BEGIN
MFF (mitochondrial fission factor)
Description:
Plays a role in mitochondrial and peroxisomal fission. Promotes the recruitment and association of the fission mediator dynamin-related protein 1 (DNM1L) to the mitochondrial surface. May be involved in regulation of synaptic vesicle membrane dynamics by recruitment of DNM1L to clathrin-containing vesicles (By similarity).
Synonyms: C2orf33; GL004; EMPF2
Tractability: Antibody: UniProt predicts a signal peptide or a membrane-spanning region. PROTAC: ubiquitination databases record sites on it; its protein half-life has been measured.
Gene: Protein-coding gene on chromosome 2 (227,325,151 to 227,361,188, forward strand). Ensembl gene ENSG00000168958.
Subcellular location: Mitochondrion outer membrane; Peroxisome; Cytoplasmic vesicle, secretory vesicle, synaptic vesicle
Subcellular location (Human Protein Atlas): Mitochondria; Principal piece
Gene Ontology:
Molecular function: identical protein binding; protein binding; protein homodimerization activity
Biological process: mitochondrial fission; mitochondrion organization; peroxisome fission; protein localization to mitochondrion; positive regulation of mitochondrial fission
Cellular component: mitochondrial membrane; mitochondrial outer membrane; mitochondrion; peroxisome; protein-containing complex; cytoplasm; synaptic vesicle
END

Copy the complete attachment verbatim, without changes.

MFF (mitochondrial fission factor)
Description:
Plays a role in mitochondrial and peroxisomal fission. Promotes the recruitment and association of the fission mediator dynamin-related protein 1 (DNM1L) to the mitochondrial surface. May be involved in regulation of synaptic vesicle membrane dynamics by recruitment of DNM1L to clathrin-containing vesicles (By similarity).
Synonyms: C2orf33; GL004; EMPF2
Tractability: Antibody: UniProt predicts a signal peptide or a membrane-spanning region. PROTAC: ubiquitination databases record sites on it; its protein half-life has been measured.
Gene: Protein-coding gene on chromosome 2 (227,325,151 to 227,361,188, forward strand). Ensembl gene ENSG00000168958.
Subcellular location: Mitochondrion outer membrane; Peroxisome; Cytoplasmic vesicle, secretory vesicle, synaptic vesicle
Subcellular location (Human Protein Atlas): Mitochondria; Principal piece
Gene Ontology:
Molecular function: identical protein binding; protein binding; protein homodimerization activity
Biological process: mitochondrial fission; mitochondrion organization; peroxisome fission; protein localization to mitochondrion; positive regulation of mitochondrial fission
Cellular component: mitochondrial membrane; mitochondrial outer membrane; mitochondrion; peroxisome; protein-containing complex; cytoplasm; synaptic vesicle